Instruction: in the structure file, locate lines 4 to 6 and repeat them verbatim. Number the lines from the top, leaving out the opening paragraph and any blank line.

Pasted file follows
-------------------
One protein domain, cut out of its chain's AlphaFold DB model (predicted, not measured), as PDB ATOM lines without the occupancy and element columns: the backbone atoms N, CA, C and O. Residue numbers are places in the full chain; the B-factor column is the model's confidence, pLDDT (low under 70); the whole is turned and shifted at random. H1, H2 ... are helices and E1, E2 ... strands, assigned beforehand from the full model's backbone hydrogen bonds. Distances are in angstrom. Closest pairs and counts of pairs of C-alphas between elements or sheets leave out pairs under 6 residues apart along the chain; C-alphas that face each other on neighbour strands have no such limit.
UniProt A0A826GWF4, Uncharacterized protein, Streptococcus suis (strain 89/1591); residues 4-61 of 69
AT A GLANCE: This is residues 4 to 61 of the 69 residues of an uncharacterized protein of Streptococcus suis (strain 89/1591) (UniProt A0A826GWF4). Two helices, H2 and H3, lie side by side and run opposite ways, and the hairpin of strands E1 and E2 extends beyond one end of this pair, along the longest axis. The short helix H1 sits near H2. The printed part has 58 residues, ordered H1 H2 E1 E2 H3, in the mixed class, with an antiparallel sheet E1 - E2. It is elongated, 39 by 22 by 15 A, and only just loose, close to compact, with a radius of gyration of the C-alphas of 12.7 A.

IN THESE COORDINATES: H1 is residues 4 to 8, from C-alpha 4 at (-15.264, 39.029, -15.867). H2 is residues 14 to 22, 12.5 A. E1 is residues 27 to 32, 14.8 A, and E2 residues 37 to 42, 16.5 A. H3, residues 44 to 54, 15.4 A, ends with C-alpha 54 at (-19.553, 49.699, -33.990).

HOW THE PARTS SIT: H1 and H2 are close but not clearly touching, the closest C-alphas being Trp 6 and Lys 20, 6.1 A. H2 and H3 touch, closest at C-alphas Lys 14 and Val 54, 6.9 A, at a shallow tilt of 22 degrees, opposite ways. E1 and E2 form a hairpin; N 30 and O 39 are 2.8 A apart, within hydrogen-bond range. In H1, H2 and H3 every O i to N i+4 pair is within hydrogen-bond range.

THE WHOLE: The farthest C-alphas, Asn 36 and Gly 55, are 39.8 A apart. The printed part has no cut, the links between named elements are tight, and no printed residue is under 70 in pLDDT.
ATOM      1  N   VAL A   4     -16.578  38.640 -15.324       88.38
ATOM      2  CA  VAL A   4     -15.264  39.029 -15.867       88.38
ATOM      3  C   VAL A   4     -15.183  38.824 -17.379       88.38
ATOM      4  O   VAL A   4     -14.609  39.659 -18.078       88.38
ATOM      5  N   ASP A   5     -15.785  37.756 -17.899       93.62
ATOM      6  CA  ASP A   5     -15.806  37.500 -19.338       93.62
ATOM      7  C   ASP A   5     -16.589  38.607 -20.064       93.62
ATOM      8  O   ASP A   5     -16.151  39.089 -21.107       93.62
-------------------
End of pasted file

HOW THE PARTS SIT: H1 and H2 are close but not clearly touching, the closest C-alphas being Trp 6 and Lys 20, 6.1 A. H2 and H3 touch, closest at C-alphas Lys 14 and Val 54, 6.9 A, at a shallow tilt of 22 degrees, opposite ways. E1 and E2 form a hairpin; N 30 and O 39 are 2.8 A apart, within hydrogen-bond range. In H1, H2 and H3 every O i to N i+4 pair is within hydrogen-bond range.

THE WHOLE: The farthest C-alphas, Asn 36 and Gly 55, are 39.8 A apart. The printed part has no cut, the links between named elements are tight, and no printed residue is under 70 in pLDDT.
ATOM      1  N   VAL A   4     -16.578  38.640 -15.324       88.38